family life stability. The nurse may feel frustrated because these clients engage in the same behaviours repeatedly. 2002). parental alcoholism or mental illness. screening for early detection of risk factors.´ ³I don¶t have the time to do that. the nurse uses therapeutic techniques to encourage clients to generate their own solutions. Unless a client is suicidal or is experiencing a crisis. Likewise. Studies have shown that clients tend to act on plans or solutions they generate rather than those that others offer (Schultz & Videbeck. Working with clients who are manic can be exhausting. the nurse does not try to solve the client¶s problems. undressing. Finding and acting on their own solutions gives clients renewed competence and self-worth.´ ³It would never work. SELF-AWARENESS ISSUES Nurses working with clients who are depressed often empathize with them and begin also to feel sad or agitated. Instead. The protective factors include close parent child relationships. It takes hard work to remain patient and calm with the manic client.of protective factors (those factors associated with a reduction in suicide risk) would improve the mental health of adolescents. They feel hopeless and incompetent. They are so hyperactive that the nurse may feel spent or tired after caring for them. People with depression are usually negative.´ or ³You just don¶t understand. and connectedness with peers and others outside the family. rhyming. and access to weapons in the home. The nurse easily can become consumed with suggesting ways to fix the problems . They may unconsciously start to avoid contact with these clients to escape such feelings. pessimistic. and unable to generate new ideas easily. singing.´ Rejection of suggestions can make the nurse feel incompetent and question his or her professional skill. The nurse must monitor his or her feelings and reactions closely when dealing with clients with depression to make sure he or she fulfills the responsibility to establish a therapeutic nurse±client relationship. such as family strife. such as intrusiveness with others. but it is essential for the nurse to provide limits and redirection in a calm manner until the client can control his or her own behaviour independently. history of fighting.Most clients find some reason why the nurse¶s solutions will not work: ³I have tried that. academic achievement. can lead to referral and early intervention. and dancing. 30 .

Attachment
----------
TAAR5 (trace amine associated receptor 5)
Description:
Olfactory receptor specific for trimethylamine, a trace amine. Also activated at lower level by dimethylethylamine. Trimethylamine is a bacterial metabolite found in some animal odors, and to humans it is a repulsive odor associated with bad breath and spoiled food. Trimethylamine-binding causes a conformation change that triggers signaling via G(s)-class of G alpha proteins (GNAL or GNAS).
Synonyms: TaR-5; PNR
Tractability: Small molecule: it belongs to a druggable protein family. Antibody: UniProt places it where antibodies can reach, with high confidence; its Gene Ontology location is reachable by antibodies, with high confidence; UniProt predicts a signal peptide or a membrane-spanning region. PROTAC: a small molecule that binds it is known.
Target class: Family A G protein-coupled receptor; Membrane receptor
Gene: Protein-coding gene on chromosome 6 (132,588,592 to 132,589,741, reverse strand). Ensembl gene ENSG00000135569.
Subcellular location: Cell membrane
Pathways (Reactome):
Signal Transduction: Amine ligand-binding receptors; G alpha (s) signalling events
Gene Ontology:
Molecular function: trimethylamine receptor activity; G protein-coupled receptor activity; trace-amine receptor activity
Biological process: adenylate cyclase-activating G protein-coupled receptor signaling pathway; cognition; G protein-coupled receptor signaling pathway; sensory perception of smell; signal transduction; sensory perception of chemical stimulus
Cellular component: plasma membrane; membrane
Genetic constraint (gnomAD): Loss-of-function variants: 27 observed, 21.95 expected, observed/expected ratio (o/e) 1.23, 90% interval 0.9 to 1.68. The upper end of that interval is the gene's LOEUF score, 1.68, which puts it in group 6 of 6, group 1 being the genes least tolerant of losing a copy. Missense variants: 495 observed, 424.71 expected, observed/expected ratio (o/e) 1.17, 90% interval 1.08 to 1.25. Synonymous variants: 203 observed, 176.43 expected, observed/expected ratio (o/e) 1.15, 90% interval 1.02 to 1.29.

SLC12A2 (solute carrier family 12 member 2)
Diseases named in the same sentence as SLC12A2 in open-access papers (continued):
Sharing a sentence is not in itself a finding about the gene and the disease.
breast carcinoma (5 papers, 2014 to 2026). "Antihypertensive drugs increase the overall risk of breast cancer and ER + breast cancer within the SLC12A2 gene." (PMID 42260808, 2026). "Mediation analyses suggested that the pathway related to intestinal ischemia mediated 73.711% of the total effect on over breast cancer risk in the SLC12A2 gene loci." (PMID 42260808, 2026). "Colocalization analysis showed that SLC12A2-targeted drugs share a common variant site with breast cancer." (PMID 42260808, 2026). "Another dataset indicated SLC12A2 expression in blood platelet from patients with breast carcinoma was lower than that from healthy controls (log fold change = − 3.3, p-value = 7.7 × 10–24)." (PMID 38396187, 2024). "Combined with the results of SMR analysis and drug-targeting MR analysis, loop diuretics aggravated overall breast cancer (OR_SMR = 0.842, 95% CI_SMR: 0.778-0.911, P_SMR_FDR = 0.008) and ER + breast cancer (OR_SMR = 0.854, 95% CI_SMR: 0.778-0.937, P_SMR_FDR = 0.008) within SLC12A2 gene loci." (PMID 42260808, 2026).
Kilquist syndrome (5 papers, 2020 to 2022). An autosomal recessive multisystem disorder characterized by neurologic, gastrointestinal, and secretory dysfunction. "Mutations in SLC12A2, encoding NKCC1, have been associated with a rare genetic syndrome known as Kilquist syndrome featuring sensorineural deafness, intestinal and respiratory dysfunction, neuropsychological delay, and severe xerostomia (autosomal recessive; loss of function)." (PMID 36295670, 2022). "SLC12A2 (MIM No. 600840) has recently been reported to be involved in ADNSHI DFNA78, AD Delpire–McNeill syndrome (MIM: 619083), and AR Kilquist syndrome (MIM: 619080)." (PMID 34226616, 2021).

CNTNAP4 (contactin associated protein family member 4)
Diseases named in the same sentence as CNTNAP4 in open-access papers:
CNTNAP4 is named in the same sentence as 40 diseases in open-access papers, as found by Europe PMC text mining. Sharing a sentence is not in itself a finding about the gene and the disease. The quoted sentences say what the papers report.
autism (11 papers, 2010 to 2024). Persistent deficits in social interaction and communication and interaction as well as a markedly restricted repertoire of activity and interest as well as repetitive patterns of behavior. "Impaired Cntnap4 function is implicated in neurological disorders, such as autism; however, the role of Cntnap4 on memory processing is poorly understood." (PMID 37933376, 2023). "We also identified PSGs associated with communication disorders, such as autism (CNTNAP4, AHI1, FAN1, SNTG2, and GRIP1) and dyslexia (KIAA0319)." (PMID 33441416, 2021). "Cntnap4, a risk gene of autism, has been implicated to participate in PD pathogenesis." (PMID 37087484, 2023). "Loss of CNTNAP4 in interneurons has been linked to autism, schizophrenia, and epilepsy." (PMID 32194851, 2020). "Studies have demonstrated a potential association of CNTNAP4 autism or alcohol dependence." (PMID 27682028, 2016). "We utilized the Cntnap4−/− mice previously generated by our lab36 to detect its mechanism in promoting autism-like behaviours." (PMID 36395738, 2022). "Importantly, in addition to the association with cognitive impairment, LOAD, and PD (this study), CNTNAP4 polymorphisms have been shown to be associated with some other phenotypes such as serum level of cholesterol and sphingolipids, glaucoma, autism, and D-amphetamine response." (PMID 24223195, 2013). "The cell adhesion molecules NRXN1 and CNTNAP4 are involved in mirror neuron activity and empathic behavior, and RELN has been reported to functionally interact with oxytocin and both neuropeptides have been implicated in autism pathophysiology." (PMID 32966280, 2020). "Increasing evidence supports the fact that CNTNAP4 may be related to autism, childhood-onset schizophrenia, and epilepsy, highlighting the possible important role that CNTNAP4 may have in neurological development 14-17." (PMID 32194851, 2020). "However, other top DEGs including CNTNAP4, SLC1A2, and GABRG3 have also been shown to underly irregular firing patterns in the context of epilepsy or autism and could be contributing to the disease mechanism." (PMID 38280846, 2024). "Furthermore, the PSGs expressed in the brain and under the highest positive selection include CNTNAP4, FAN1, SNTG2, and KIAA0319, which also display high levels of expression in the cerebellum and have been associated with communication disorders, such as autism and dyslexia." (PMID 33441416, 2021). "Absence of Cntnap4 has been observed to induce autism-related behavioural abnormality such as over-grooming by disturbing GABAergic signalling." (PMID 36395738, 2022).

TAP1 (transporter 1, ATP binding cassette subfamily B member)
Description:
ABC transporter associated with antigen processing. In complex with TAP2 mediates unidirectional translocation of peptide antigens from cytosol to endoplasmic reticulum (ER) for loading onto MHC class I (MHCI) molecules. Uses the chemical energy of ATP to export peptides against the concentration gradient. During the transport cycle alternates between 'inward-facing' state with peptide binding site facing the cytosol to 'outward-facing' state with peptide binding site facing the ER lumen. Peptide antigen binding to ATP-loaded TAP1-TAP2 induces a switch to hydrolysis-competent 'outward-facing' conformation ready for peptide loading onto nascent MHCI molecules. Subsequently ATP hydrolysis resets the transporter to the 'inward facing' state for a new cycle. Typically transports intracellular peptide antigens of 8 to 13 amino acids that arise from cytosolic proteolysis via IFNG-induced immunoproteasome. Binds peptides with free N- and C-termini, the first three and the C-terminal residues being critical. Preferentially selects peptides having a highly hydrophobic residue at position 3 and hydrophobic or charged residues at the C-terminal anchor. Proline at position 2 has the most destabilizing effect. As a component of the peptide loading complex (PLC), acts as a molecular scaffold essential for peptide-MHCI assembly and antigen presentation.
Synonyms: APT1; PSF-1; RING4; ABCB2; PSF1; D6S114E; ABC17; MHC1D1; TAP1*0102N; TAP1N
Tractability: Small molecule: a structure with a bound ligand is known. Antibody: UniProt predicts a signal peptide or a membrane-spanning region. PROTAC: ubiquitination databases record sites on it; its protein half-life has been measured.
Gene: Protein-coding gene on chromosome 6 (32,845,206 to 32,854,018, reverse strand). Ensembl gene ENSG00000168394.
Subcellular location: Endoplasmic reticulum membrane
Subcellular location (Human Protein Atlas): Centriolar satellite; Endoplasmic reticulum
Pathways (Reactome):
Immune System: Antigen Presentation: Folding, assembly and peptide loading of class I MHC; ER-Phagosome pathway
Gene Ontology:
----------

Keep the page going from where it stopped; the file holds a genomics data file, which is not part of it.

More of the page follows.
NANDA Nursing Diagnoses: Suicide 1. Risk for Suicide related to stated desire to end it all handgun and recent purchase of a 3. Tertiary prevention: Used to reduce residual disability after an illness. Next time I won't fail. halfway house. 2. Chronic Low Self-Esteem related to feelings of failure secondary to marital discord. Risk for Violence: Self-directed related to multiple losses secondary to retirement Hopelessness related to diagnosis of terminal cancer as evidenced by the statement. a residential treatment center. 31 . 4. I'd rather be dead. y suicidal intention rating scale (SIRS) that provides a guide for managing clients considered to be self-destructive. y Constant or close monitoring of the client's behavior is important because a suicidal client's mental state often fluctuates. SUICIDE PRECAUTIONS y Clients at risk for suicide need either constant (one -to-one visual supervision) or close (visual check every 15 minutes) observation in a safe. For example. or rehabilitation center may be used to treat a recovering alcoholic client who previously attempted suicide and is recovering from severe depression. SUICIDE PREVENTION primary prevention:identify and eliminate factors that cause or contribute to the development of an illness or disorder that could lead to suicide. Impaired Social Interaction related to alienation from others secondary to depressive behaviour 6. 5. secure environment. suicidal behaviour 7. Ineffective Coping related to inadequate psychological resources as evidenced by impulsive. Secondary prevention :attempts to identify and treat physical or emotional disorders in the early stages before they become disturbing to an individual. Risk for Injury related to a recent suicide attempt and the verbalization. but needs the supervision and support of others to avoid a relapse.